Jan. 4/43 Monday
Checked plane at the hangar and it is coming along O.K. It should be out within a week. Capt. Cole is acting Sqdn. C.O. in the absence of Capt. Hagenbuch, the ranking officer. He's in London on pass. Back tomorrow. Stock and I were informed that we were to get Goetz' things together for shipment to the States. I think Capt. Billy B. is going to move in with us. Went to Cambridge in the evening to see Doris.

Jan. 5/43 Tuesday
Dull day. Plane should be out of the hangar soon. Scheduled to fly Billy B's plane on practice bombing mission, but it was cancelled on account of visibility and weather in general. The 303rd has now lost 25% of its air echelon in two months of operational flying. Nine crews and 11 airplanes, including Hayes. However he should be back one of these days. Rapid turn-over.

Jan. 6/45 Wednesday
Jerry is still in the hangar. There is quite a bit of sheet metal work to do. Stock leaves tomorrow for London on 48 hour pass. 3" of snow on the ground this morning. I was sure surprised. It has been raining and snowing most of the day. All flying was definitely cancelled. Cambridge in the evening.

Jan. 7/43 Thursday
Jerry is about ready to go out. Should be ready in the morning. Don and I got Lt. Goetz' things together to ship home when headquarters gives the word. Don left about 1200 for London. Home about Saturday noon. Lt. Hank Harden, in group Intelligence, is staying with Stock and I now. He knew Capt. Cole, Maj. Sheridan, etc., before they joined the 427th at Boise. Then the 31st Reconn. Saw "Dodge City" in the evening.

Jan. 8/43 Friday
Was scheduled to fly SBA with Capt. Billy today, but excessive ice on wings caused cancellation. Mitch taxied Jerry to dispersal. She is all set for raid that has been called for in the morning (Saturday). We usually have them on Sunday. Day early, ha. Plane loaded with 10 x 500. It sounds like Romilly, Rouen or one of the targets like that. Air depot or marshalling yards. Had Link in the evening and saw "Goldwyns Follies" at the cinema.

Jan. 9/43 Saturday
Jerry Jinx is still all set. Raid was called off at 0230. Weather bad. It was to be on Emden, Germany. It would have been the first American raid on Germany in World War II. We will still have it probably as soon as the weather clears up a little.

Flew SBA in the morning with Billy B. in Stockton's plane. It worked out pretty good. Stock burns a little when the rest of the pilots use his plane as it puts a lot of time on it. His plane is the only one equipped with SBA equipment.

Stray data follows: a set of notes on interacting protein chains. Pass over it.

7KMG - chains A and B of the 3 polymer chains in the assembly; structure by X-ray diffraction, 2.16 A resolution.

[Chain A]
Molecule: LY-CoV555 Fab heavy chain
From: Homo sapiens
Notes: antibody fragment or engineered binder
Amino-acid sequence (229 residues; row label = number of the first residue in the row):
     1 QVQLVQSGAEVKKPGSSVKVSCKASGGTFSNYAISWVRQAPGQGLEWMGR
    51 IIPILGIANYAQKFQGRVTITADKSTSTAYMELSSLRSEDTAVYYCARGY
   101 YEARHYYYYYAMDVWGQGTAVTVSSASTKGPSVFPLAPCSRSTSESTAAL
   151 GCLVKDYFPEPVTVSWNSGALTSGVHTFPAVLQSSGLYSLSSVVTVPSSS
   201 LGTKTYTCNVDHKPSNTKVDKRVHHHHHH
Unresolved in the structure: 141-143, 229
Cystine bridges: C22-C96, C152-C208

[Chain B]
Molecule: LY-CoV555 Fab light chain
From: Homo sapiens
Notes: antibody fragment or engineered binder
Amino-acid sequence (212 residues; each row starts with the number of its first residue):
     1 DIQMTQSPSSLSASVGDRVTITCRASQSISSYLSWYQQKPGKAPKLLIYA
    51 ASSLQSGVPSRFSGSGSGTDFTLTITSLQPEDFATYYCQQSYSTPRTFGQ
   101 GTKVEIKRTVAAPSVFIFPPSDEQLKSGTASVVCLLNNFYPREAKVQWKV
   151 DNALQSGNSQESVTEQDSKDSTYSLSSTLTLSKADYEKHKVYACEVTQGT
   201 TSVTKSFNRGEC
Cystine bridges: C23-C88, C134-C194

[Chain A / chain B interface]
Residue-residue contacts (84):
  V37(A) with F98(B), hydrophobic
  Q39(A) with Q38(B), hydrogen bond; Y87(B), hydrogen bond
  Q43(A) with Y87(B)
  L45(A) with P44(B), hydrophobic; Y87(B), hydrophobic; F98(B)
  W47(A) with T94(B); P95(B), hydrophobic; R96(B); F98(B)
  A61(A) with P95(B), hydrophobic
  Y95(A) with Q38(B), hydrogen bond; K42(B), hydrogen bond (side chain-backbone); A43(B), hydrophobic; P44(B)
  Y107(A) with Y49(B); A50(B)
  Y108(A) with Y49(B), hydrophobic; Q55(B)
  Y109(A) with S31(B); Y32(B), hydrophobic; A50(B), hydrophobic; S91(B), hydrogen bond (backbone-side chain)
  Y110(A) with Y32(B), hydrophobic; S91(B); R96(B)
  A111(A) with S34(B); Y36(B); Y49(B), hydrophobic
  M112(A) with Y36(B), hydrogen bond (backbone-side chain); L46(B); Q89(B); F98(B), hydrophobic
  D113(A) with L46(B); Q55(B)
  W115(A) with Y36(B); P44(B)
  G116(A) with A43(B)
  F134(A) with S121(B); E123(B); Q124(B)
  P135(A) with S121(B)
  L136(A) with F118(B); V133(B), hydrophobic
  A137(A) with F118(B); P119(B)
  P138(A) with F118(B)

Received some Emeralds from Dottie. First time I've heard from her in months. Also heard from folks and Lynn. Saw "I Wanted Wings" tonight. It was pretty good, but some of the shots were faked to the extreme.

1Lt Ehle H. Reber (P), 2Lt Jarold J. Byrom (N), 2Lt Robert J. Swindle (B), 2Lt Allan D. Mitchell (CP). This was the cover photograph on the New York Times Magazine, January 10, 1943 issue.

Jan. 10/43 Sunday
Strange for a Sunday as there was no raid scheduled for today. Weather is really bad. Visibility is about 200 yards. Ceiling zero. There is a thin coating of ice over everything. Transportation is practically nil due to the icy condition of all roads. It is even dangerous walking.

Jerry Jinx was de-bombed. This weather is pretty tough on her but won't hurt her much. Hank is leaving tonite as he has been transferred back to the 305th Group at Chelveston. I am "Duty Officer" tonight, but all transportation has been cancelled so I don't have a damn thing to do. Usually have to accompany troops on liberty trucks into town.

Jan. 11/43 Monday
Nothing today. Played bridge at the Club in the afternoon. Wrote letters in the evening. Went to Diddington to visit some American nurses. Of course they weren't home. Back early. We are on alert for raid tomorrow morning. Jerry is all set to go. Called Dot in evening.

Jan. 12/43 Tuesday
We were suppose to be awakened at 6:00 for breakfast if the raid was to go on, but it was called off on account of weather so Don and I slept till about 0900. Latish for a long time.